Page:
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  • Writer's pictureRob Ervin

Don Reviews "The Color Purple"

It is well documented on my dislike of remakes or reboots: all I have to say is Red Dawn, Footloose, and The Karate Kid.  I am also not a fan of movies made into musicals, even ones that are meant to be that way like the High school Musical franchise.  I am not saying there are no good ones, but they are just not my thing.  Now, we have The Color Purple, which I have actually seen on stage, which is what this particular version is based on.


This version is directed by Blitz Bazawule (The Burial of Kojo) and stars Fantasia Barrino, Taraji P. Henson, Danielle Brooks, Colman Domingo, and Corey Hawkins.  This is the classic story of Celie (Barrino), who lives in Georgia during the early 1900s.  Forced to marry an abusive man named Mister (Domingo), forty years of her life are covered as she tries to survive him, be reunited with her sister, and so much more.


This does follow the basic plot of both the original film and the stage version, and it even clocks in at fifteen minutes shorter than its predecessor without any noticeable cuts of plot points or storylines.  Those who are fans of the original film should be satisfied in both its presentation and performances.  For me, the standout is with Brooks as Sofia, whose sassiness really comes across to sell that character and could find herself with some nominations for it.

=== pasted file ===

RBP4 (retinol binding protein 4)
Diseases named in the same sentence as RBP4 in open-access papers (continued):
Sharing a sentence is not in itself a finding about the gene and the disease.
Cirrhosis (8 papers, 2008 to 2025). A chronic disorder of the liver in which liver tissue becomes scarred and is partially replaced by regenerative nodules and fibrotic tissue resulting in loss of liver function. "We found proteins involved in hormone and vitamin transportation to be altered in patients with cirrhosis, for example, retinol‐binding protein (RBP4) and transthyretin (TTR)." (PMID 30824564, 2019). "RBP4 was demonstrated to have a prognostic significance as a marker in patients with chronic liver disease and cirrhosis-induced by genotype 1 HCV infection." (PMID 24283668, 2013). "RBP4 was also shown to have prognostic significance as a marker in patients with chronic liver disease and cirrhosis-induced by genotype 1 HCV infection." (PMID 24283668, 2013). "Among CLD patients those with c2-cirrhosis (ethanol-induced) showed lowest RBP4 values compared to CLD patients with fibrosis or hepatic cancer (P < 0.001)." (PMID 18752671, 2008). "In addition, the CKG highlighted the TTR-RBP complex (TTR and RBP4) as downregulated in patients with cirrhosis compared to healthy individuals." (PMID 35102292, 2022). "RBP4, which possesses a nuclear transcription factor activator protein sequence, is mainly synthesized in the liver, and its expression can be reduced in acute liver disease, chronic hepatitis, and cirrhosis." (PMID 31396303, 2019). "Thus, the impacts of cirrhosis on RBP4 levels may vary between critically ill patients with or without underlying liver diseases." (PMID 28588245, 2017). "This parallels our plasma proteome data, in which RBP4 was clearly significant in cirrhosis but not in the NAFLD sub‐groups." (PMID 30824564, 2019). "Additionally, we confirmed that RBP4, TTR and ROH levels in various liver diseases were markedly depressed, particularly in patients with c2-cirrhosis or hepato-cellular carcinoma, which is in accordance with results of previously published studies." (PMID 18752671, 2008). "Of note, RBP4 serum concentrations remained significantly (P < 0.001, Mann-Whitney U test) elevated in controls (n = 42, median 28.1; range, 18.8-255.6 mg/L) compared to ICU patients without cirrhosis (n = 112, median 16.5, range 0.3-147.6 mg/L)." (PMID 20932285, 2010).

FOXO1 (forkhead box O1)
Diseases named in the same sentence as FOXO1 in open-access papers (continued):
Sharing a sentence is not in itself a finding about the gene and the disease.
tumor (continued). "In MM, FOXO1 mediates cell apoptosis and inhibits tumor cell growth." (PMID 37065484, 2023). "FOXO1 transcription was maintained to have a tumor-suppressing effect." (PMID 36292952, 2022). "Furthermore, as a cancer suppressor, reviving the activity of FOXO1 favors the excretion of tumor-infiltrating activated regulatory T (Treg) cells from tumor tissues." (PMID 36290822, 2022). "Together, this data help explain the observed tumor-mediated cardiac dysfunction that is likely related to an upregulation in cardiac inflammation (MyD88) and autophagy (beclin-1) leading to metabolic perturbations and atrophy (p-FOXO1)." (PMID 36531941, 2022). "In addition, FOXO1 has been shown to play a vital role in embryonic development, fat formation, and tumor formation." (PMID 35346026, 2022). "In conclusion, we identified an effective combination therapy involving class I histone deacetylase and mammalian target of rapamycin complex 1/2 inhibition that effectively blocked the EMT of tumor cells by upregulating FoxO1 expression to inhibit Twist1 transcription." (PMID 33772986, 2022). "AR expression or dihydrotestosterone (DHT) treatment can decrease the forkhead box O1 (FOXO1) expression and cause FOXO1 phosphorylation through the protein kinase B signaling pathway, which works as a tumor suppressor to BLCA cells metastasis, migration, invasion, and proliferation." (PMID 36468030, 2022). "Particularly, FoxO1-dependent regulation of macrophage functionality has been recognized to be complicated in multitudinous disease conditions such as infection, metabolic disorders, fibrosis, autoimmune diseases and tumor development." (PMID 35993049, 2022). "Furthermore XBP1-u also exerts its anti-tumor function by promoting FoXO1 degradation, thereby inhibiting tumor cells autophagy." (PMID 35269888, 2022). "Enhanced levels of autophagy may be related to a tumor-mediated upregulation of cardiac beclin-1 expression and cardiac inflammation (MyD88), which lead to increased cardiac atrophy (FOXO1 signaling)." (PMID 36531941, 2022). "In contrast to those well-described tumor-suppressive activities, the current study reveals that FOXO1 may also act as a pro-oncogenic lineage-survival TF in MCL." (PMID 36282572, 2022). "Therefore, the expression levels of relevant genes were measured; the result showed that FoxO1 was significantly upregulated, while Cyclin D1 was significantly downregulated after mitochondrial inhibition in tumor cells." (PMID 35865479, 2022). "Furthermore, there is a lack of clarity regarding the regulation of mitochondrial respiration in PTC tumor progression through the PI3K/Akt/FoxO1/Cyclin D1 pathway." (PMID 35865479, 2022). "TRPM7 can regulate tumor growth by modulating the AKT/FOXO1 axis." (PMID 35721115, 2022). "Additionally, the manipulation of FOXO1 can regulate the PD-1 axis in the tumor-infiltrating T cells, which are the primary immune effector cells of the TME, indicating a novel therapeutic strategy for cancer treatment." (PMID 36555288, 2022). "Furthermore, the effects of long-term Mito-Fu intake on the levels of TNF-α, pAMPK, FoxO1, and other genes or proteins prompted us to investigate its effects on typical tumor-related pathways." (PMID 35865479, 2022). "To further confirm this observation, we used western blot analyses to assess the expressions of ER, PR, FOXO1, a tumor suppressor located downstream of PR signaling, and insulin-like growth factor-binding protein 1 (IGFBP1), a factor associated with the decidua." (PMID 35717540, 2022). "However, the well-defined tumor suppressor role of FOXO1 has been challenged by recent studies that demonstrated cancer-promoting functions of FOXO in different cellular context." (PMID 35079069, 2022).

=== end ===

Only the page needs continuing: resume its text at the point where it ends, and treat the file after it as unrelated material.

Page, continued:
I am going to be blunt here: the way this film is presented along with a Christmas Day release date, it feels like this is nothing but Oscar bait, which is also something I am not particularly a fan of.  The original film felt more powerful, taking on tough subjects at a time where they needed to be addressed and in a great way.  This one does get gritty, but carries a bit too much of a “happy go lucky” feel for me.  Some of the music added a good twist (especially for those who have not seen the stage version), but it was just too much for me to enjoy The Color Purple as a film. Is it as bad as the Red Dawn remake?  It isn’t, but it hasn’t helped change my feelings about remakes, so I will recommend it to be watched at home on cable or a streaming service.

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